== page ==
Syrian opposition and government forces on Thursday were engaged in hours of fierce battles at and around the Quneitra border crossing, the only crossing between Israel and Syria.

The crossing was captured by the rebels in the early morning, according to a rebel spokesman, who said his organization inflicted “heavy losses” on government troops holding the crossing and were able to destroy four tanks.

But forces loyal to Syrian President Bashar Assad began a counterattack around noon, Al Arabiya reported, leading to a renewed round of fighting. Israel’s Channel 2 said on Thursday afternoon that Assad’s forces had regained control of the area. Syrian state-owned Al-Ikhbariyah TV denied that the rebels controlled the crossing point. It said the Syrian army was pursuing “terrorists” in the Golan.

Some of the fighting was taking place some 200 yards from Israeli territory. An Israeli military source told the Times of Israel that the “situation is still very fluid. Rebels are fighting in both the town [of Quneitra] and the border crossing.”

Israel on Thursday lodged a complaint to the UN over the Syrian military’s use of tanks and armored personnel carriers in the de-militarized zone, a move it said was in violation of the two countries’ ceasefire agreement.

Explosions were heard in the area in the early morning and a mortar shell was reported to have landed at the UN base located at the crossing, injuring at least one person.

An Austrian defense ministry official confirmed to the Associated Press that rebel troops captured the crossing point and that UN forces have withdrawn from the area. The official said that none of the peacekeepers were harmed.

Austria’s contingent with the UN patrols the ceasefire zone between Israeli and Syrian territory on the Golan Heights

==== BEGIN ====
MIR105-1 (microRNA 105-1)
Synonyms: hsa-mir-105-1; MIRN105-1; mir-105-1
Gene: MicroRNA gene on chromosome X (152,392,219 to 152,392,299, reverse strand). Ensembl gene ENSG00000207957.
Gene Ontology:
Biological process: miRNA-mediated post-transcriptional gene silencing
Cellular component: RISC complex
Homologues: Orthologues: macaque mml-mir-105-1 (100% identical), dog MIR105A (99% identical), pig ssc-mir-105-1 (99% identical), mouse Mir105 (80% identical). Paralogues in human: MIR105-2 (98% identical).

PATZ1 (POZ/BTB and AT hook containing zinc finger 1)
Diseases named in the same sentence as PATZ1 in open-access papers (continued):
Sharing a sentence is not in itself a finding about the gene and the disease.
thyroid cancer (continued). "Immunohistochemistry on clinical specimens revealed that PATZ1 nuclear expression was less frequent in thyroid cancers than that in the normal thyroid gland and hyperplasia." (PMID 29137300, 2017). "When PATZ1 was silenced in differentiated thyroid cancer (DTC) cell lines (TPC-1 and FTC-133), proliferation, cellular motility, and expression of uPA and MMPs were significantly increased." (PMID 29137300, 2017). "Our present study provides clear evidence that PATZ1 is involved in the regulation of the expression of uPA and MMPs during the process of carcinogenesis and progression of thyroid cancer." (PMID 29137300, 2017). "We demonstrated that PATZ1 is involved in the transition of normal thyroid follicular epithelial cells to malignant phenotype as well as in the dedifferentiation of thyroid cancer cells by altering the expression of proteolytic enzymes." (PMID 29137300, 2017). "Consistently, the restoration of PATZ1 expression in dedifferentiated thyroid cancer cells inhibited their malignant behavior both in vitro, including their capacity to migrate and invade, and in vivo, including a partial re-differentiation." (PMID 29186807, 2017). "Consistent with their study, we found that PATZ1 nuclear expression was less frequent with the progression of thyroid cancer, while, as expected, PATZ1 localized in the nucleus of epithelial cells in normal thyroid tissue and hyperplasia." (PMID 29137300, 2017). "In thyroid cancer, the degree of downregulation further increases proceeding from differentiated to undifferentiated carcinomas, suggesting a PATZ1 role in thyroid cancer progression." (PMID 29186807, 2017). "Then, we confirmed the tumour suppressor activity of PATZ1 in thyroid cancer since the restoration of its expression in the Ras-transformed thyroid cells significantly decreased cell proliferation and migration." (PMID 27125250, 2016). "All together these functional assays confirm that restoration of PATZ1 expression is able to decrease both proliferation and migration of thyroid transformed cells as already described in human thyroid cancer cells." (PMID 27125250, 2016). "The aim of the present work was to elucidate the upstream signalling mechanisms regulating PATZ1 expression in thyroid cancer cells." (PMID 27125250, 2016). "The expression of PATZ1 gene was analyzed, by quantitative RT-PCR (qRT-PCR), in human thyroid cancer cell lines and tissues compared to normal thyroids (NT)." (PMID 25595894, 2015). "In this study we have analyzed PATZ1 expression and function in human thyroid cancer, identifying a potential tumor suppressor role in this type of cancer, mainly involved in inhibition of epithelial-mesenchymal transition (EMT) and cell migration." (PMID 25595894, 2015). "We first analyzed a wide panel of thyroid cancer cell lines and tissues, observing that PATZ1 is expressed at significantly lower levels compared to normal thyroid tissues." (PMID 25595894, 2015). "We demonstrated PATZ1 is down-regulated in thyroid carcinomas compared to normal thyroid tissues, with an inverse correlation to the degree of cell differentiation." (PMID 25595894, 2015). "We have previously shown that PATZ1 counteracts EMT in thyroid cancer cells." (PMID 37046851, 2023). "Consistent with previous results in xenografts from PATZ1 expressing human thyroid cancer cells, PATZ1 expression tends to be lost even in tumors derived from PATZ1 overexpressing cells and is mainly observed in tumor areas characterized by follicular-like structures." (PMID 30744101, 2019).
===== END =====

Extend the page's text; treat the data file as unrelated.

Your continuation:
The IDF instructed local residents and farmers to avoid the area across from Quneitra. It beefed up its presence along the border and closed nearby roads.

Emergency medical crews on armored ambulances were stationed near Ein Zivan to receive the injured.

The seizure marks the first time since the outbreak of the Syrian civil war in early 2011 that rebel forces have taken over the border crossing with Israel, although at various times they have controlled crossings with Turkey and Jordan.

The Quneitra crossing is chiefly used by UN peacekeepers and is only occasionally utilized for civilian purposes like the transfer of goods, students and brides.

The city of Quneitra was largely destroyed during the 1973 Yom Kippur War and was never rebuilt.

On Wednesday, two mortar shells fell in a field south of the town of Majdal Shams in the Golan Heights. It was not immediately clear whether the mortars exploded in Israeli territory or just across the Syrian border.

Nearby residents reported hearing loud explosions in the area.

There have been previous incidents in the Golan, with gunfire and mortar shells striking the Israel-controlled zone in recent months. Israel believes most of the fire is incidental spillover but in some cases it has said the strikes were deliberate.

In one such incident last month, Syrian troops targeted an Israeli jeep they said had crossed the cease-fire line into the Syria-controlled sector. Syria said it launched two missiles in self-defense, accusing Israel of violating the cease-fire deal.

Over the past day, a series of fierce battles between rebel fighters and forces loyal to Syrian President Bashar Assad have been raging in proximity to the Israeli border.

Syrian State TV on Wednesday reported that Assad’s army was now in full control of the embattled border town of Qusair, where fighting with rebels took place for nearly three weeks.

The report said regime troops “restored security and peace” after successfully dismantling the “terrorist networks” operating in the town over the last few days.

The Associated Press contributed to this report.